Ten percent of adults over the age of 25 do not have a high school diploma. And while that number is dropping, down from 16% pre-2000s, there are a lot of limitations for people who do not have a diploma from a WASC accredited institution. To bridge that gap, the San Joaquin Office of Education launched Comeback Kids, an accredited program for individuals 18 and over who still need a high school diploma.
Comeback Kids started in the 2017-2018 school year, modeled off of a similar program in Riverside. Originally, there were three teachers within the program. Five years later, the teacher count has grown to 22 with 630 students enrolled in the 2022-2023 academic year across nine sites from Tracy to Lodi.
At Comeback Kids, students aren’t just getting their diploma, they are preparing for their future. The program caters to student needs with flexible hours and career training. “Every single one has a different need,” Doug McCreath, the SJCOE director who oversees the program, says of students. Some need to complete just a few classes while others need to take the entire four years of instruction. In the end, the diploma received is no different than a diploma from any other regional high school.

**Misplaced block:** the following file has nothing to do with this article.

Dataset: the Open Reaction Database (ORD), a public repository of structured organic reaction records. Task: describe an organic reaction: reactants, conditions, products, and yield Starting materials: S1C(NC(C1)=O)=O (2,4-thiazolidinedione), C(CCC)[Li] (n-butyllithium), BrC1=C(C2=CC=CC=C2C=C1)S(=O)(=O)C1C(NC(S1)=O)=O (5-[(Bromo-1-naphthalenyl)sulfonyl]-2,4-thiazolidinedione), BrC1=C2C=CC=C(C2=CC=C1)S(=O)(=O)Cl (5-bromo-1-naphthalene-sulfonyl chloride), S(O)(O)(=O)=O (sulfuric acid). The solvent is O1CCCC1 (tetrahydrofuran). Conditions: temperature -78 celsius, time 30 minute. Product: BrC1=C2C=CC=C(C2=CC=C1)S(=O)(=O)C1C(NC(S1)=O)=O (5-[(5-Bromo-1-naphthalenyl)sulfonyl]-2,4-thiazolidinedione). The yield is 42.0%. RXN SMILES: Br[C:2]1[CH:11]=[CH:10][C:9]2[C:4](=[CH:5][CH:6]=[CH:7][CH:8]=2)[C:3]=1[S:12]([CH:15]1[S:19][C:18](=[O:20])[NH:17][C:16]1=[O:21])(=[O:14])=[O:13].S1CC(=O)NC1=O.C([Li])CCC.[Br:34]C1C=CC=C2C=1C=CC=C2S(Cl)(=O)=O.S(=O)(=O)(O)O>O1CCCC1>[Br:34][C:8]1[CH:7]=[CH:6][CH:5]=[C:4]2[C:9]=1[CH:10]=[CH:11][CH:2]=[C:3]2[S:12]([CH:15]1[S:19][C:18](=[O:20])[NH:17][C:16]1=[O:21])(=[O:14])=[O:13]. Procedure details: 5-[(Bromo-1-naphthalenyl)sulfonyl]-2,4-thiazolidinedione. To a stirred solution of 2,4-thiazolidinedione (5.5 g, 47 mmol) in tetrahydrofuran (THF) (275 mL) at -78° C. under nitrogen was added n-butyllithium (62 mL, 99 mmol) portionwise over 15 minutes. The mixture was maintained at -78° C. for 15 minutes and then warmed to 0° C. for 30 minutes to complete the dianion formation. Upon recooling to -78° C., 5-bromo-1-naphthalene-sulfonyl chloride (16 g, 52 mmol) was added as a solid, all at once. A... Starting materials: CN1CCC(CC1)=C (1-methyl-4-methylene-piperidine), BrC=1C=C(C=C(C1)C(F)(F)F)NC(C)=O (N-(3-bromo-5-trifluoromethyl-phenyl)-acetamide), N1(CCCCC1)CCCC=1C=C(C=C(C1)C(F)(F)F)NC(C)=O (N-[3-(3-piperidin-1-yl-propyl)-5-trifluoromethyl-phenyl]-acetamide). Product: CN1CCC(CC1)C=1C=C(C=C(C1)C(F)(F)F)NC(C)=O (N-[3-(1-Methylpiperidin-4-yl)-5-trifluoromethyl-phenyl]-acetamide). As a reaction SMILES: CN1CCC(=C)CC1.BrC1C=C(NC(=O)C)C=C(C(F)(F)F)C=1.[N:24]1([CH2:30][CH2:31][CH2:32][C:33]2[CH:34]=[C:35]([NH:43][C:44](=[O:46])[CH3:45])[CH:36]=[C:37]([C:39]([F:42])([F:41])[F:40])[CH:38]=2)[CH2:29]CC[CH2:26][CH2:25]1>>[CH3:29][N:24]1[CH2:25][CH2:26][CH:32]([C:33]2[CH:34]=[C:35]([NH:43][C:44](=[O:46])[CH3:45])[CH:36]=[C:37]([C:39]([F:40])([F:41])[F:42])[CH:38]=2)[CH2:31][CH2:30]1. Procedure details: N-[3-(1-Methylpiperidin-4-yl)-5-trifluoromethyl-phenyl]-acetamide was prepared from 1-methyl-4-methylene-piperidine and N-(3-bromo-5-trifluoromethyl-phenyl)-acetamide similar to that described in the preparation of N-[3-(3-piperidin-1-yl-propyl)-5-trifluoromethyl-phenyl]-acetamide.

Buildings are open 8:30 AM-5 PM Monday through Friday so students can come in and meet with their teachers or use the common spaces to study and finish homework as needed. Every student in the program also has to identify a career goal. The teachers then not only work through the high school curriculum, but also get students set up with next steps to college, trade school, or a specific job.
Aside from meeting a minimum of twice per week with teachers for an hour, there aren’t a lot of attendance requirements. “That’s why it’s so successful,” Doug says of Comeback Kids. “Because we pace it for [students].” And with an average age of 32, most students are working adults who thrive with flexibility.
Another focus of Comeback Kids is on technology skills. Older students in their 50s often come in with very little tech knowledge, according to Doug. Chromebooks are provided and every student has to complete a Google slide portfolio upon exiting the program. “It’s really cool when you see someone who is 50 years old…. running a touchscreen promethium board.”
Every year, Comeback Kids graduates approximately 200 students. To date, the youngest graduate was 18 and the oldest graduate was 64.